Kam Chancellor is ‘ready to play’ in new Seahawks unis

Doug Farrar

BROOKLYN, N.Y. -- Second-year Seattle Seahawks safety Kam Chancellor saw a rise in efficiency along with the rest of a young Seahawks defense in 2011, and he's very excited to be going forward with the team's very different uniforms. Most NFL teams saw their Nike redesigns in more of a cosmetic sense, with the Seahawks as the only team with a drastic change in design.

"I'm ready to play right now," Chancellor said from Tuesday's uniform launch at Steiner Studios in New York City. When asked if the "look good, feel good, play good" meme applied to him, Chancellor responded in the affirmative. Even Green Bay Packers tight end Jermichael Finley, seated down the way from Chancellor in a series of group media sessions, opined that the Seahawks' unis were "mind-boggling."

"It was about getting to know and trust one another," Chancellor said of the progress shown by Seattle's secondary in the 2011 season. "That's what happens when you get next to each other, you have a training camp and OTAs. Over time, our bond got stronger on and off the field. We got that communication going as the bond got stronger. Confidence was up, and the results were good."

Like Chancellor, rookie cornerback Richard Sherman was a mid-round draft pick who exceeded expectations. With the 2012 draft coming up, Add in other Seattle defenders, and it seems to be a common theme in the Seahawks' rebuilding process. I asked Chancellor about the science of playing beyond one's draft position.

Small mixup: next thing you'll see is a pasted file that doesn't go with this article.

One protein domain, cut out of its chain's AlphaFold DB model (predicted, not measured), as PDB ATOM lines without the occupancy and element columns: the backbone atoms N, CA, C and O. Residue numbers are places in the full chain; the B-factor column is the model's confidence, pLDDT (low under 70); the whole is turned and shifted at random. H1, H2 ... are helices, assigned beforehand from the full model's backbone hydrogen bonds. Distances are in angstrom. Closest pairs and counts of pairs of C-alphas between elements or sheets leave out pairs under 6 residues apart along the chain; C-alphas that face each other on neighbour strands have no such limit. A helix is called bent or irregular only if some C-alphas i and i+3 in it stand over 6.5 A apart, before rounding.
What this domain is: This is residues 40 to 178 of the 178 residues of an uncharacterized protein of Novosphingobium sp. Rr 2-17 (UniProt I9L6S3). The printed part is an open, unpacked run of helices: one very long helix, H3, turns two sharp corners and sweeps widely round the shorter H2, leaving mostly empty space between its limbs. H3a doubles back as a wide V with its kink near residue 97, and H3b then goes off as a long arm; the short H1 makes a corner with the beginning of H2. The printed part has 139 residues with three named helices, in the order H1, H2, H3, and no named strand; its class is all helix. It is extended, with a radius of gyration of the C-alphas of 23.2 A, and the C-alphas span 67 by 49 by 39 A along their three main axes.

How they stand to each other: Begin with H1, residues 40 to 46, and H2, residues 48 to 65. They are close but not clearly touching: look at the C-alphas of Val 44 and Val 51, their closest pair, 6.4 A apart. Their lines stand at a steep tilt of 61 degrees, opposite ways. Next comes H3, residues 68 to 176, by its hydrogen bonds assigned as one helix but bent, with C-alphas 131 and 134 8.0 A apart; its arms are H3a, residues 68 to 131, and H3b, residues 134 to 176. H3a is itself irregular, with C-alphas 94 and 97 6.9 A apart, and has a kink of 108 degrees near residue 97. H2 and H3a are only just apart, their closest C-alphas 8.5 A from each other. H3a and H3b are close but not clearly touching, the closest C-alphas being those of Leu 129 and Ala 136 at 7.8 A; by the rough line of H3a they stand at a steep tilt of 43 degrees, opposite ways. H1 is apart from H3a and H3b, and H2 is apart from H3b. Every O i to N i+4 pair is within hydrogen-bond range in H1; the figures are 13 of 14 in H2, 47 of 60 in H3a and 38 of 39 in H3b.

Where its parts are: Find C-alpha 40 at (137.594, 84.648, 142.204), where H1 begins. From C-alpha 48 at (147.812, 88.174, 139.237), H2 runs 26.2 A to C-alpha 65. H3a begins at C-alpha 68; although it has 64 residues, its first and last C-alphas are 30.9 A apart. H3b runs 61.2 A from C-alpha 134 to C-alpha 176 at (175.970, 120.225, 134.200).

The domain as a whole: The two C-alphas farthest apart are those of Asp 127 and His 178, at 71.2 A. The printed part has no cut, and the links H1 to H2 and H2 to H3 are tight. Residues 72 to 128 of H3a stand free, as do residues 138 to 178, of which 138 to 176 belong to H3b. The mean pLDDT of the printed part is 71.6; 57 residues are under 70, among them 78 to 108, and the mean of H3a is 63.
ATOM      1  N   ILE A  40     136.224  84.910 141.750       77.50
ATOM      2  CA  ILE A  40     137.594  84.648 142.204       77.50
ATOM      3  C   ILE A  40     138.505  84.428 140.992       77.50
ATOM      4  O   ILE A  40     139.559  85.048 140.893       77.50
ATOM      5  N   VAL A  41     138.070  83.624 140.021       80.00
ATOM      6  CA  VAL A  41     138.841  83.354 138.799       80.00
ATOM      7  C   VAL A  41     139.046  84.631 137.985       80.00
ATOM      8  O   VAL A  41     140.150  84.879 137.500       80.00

"I feel like there are people you would go into combat with, and people you'd play football with," Chancellor said. "You don't get both often. And I feel that it really doesn't matter where you were drafted as long as when you get on that field, you gove 100 percent every time and do what you need to do for the team."

Chancellor had no trouble bring effusive about battery mate Earl Thomas, who was taken in the first round of the 2010 draft, and has developed onto one of the NFL's best young defensive players. "Man, Earl is an amazing athlete -- just pure speed and heart," Chancellor said. "He'll take on the biggest guy full-speed, and that's what I like about him. Our communication back there is just clicking now."

In Chancellor's case, there was the matter of learning to be a real hitter -- his reputation in college -- while matching up with the NFL's increased standards of discipline. Not so much in the sense of fines for hits outside the league's boundaries, but making sure that when you do go for the "kill shot," you're not just wasting effort on a flashy play that doesn't really get the job done.

"When you're laying your body out for that big hit, and you have to make that key tackle, it's just one thing you've got to learn. Sometimes, you might have to be made an example of -- if you miss that tackle, you'd better make it the next time."

It's all part of the process, and if the new unis help, all the better.